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Phony Wars and Rumors of War--And the Battle in the States

As Election Day recedes into memory and the harsh realities of day-to-day politics return, I've been covering several key developments at the Washington Monthly.

One is the increasingly phony "struggle for the soul of the Republican Party" in which ideology stands virtually untouched, only a few strategic options are discussed, and most of the heat is over tactics, personalities, and blame. There's now a phony conservative "backlash" building against phony criticism of conservatives, and you have to get up close to discern who is in what camp, so small are the differences.

The first signs of intra-Democratic dissension are emerging in the jittery anticipation of a possible fiscal agreement. But so far, this, too is a phony war, with factional mistrust and rumored behind-the-scenes betrayals taking the place of significant substantive disagreement.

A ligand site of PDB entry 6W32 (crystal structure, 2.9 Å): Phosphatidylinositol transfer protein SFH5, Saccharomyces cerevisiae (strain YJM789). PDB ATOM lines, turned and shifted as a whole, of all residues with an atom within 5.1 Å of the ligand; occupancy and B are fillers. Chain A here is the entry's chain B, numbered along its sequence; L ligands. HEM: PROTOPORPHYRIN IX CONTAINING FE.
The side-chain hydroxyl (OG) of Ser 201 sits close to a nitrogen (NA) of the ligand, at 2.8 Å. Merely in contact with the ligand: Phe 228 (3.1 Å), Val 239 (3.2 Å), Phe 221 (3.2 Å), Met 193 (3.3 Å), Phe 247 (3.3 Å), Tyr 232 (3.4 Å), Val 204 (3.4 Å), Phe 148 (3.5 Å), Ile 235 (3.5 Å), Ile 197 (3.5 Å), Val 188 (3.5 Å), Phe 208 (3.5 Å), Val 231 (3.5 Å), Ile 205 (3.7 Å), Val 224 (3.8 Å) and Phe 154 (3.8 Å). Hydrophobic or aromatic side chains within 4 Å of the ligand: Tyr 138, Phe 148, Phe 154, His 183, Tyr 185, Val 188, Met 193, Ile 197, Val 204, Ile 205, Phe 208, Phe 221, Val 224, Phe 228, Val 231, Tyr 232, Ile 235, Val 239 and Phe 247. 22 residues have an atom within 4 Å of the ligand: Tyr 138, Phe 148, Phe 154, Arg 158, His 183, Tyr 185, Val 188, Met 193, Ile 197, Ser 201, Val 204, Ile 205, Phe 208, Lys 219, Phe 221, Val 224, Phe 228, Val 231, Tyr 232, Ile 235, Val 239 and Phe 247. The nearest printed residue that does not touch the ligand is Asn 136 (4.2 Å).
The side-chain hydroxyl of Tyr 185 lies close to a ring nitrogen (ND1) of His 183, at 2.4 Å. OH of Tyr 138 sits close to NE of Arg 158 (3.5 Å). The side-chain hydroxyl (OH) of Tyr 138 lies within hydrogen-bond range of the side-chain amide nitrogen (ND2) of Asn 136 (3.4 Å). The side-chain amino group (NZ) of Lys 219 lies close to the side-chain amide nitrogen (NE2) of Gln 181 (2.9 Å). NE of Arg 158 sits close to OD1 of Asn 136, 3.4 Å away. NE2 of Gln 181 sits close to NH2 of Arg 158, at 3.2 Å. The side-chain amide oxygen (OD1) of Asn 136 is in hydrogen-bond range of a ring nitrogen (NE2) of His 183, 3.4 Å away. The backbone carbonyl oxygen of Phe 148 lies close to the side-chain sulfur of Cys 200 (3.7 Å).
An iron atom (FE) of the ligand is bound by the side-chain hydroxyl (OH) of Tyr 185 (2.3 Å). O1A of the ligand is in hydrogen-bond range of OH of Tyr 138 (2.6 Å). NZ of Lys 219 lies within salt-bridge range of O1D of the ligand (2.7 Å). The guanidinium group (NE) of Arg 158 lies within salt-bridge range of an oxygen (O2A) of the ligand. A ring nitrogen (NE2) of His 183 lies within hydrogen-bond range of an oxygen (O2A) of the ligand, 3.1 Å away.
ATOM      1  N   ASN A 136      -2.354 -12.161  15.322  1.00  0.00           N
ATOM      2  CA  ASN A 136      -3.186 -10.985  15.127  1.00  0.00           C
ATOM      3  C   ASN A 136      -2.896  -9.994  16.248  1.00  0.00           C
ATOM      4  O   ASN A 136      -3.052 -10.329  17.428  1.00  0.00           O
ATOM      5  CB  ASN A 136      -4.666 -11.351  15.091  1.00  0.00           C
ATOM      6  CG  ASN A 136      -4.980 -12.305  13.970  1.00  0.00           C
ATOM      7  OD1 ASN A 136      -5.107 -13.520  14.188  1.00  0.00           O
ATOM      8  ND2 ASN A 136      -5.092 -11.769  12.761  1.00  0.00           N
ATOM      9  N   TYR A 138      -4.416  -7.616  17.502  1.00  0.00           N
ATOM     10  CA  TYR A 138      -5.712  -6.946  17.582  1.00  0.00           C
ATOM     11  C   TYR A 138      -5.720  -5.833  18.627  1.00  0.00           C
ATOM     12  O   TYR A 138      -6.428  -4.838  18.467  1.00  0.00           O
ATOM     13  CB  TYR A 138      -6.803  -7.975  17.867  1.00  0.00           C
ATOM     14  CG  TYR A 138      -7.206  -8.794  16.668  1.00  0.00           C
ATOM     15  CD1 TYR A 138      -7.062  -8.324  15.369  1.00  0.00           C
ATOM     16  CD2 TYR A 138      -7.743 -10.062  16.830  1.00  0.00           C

As those focused on national politics await real news in the maneuvering on taxes and spending, a different reality is emerging in the states, where polarization on Election Day generally produced not gridlock but big partisan majorities. Divided control of state governments is at an historic low, and both parties have achieved super-majority status in a significant number of state legislative chambers. So even as pundits complain of unproductive stalemate in Washington, we could be on the brink of an era where states move in very different directions on a whole host of policy fronts, making the continuation of a federal safety net and regulatory presence more important than ever.